Faith Formation in a Secular Age: Responding to the Church’s Obsession with Youthfulness
Andrew Root

Paperback: Baker Academic, 2017
Buy Now:  [ Amazon ]  [ Kindle ]

 

Here is a great book trailer video in which Root introduces the book, and its connection to philosopher Charles Taylor’s important work: A Secular Age

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Here We Are, Slaves to This Day
 
A Feature Review of

Exile: A Conversation
with N.T. Wright

James M. Scott, Ed.

Hardback: IVP Academic, 2017
Buy Now:  [ Amazon ]  [ Kindle ]

 

Reviewed by Joseph Johnson

 

At their best, good conversations are lively, wide-ranging, and sometimes even surprising. They push us to consider ideas from new angles and hammer out with fresh clarity why we see things the way we do. It’s not always easy to find these kinds of discussions, but the essays that make up Exile: A Conversation with N.T. Wright demonstrate for the most part what thoughtful scholarly discussion is meant to look like. The contributors are generally successful at avoiding the twin pitfalls of uncritical acceptance and blunt rejection in their responses to N.T. Wright’s influential (and controversial) proposal regarding the notion of ongoing exile as an influential “controlling narrative” for many Second Temple Jews and early Jesus followers (8).

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Audiobooks are a great way to enjoy books while you are on the go!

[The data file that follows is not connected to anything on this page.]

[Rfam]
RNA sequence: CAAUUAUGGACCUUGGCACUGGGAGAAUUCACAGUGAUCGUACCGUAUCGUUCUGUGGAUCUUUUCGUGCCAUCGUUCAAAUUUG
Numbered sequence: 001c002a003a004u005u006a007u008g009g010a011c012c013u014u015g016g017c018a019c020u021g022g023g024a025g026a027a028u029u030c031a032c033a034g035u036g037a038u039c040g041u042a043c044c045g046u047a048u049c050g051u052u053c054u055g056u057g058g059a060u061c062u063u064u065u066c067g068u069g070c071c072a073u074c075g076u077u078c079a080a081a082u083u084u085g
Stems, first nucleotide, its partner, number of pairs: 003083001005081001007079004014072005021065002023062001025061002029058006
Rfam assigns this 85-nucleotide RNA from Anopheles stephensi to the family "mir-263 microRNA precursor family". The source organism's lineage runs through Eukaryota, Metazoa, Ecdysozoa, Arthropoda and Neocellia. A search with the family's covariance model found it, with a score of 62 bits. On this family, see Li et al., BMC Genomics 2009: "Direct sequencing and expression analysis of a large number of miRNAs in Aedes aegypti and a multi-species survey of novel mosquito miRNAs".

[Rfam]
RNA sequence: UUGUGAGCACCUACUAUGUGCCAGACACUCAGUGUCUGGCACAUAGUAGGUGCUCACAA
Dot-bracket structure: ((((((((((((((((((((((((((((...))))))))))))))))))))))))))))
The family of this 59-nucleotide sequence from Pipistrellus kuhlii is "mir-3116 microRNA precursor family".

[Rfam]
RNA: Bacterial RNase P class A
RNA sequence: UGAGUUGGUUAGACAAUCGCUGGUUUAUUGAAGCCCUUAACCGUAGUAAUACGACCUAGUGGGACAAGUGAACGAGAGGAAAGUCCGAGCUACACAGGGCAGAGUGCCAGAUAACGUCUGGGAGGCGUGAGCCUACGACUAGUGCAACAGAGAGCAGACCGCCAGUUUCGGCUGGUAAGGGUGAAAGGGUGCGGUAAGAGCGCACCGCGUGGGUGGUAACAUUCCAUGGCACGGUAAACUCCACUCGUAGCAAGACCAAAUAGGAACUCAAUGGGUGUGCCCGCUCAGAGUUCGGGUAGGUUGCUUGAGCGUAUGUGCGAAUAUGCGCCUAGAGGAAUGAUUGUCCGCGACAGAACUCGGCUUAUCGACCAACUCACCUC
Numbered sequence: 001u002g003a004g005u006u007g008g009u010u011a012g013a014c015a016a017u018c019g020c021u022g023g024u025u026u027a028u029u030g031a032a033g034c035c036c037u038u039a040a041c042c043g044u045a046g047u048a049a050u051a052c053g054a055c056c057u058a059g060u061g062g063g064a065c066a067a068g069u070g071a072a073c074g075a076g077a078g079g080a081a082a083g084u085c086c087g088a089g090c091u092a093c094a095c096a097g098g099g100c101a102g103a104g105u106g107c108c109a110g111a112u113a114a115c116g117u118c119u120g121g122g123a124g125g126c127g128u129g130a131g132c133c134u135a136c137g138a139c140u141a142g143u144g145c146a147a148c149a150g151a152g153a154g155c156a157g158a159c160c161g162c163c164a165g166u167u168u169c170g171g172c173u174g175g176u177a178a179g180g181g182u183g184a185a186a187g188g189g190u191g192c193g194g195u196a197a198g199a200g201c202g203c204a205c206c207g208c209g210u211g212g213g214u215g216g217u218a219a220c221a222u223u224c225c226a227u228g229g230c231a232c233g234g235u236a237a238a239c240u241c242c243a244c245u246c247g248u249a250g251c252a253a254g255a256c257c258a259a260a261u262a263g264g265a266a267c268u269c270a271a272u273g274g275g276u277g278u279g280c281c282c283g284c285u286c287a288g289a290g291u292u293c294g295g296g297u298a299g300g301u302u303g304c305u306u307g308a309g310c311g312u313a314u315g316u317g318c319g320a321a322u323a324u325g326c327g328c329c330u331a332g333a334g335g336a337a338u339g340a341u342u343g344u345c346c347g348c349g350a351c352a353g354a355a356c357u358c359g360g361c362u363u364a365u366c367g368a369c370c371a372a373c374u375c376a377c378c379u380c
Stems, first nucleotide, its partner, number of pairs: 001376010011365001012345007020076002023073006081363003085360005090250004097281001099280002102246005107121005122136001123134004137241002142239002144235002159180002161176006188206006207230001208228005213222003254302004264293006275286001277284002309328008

While these audiobooks are available through Audible.com, we encourage you to check for them at your local library, where you may be able to listen to them for FREE!

If you find yourself regularly purchasing audiobooks from Audible, you might want to sign up for a subscription,
$14.95/month, plus two FREE audiobooks for signing up!

[ SIGN UP NOW ]

Here are the best audiobooks that will be released this month…
(Some of these are new books, others are older books just released as audiobooks)

 

Disunity in Christ: Uncovering the Hidden Forces that Keep Us Apart

Christena Cleveland

Read by: Randye Kaye
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Interpreting a Violent World.

A Review of

Mimetic Theory and Biblical Interpretation: Reclaiming the Good News of the Gospel.
Michael Hardin

Paperback: Cascade Books, 2017.
Buy Now:  [ Amazon ]  [ Kindle ]

 

Reviewed by Mark Wendland

 

Rene Girard, a French thinker who wrote most of his important works in the 1970s and early 1980s, has become an important guide to issues of violence and religion, whether that takes the form of religion-inspired violence, the violence of God in the text of the Bible, or interpretations of atonement and afterlife that emphasize the wrath of God. Violence is a topic of broad and current interest among Christians today.

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A Good and Useful Guide to Kierkegaard

A Review of

Existing Before God: Søren Kierkegaard and the Human Venture
Paul Sponheim

Paperback: Fortress Press, 2017
Buy Now:  [ Amazon ]  [ Kindle ]

 

Reviewed by Brandon Pierce
 

Kierkegaard is one of those figures with a certain amount of theological sex appeal. Perhaps it is on account of his “existential” approach to faith or his almost prophetic invective against Christendom that still resonates today. The problem is that he’s a writer that takes a long time to really get to know. It is easier to know a few things about his work than to have actually read any of it. There are reasons for this.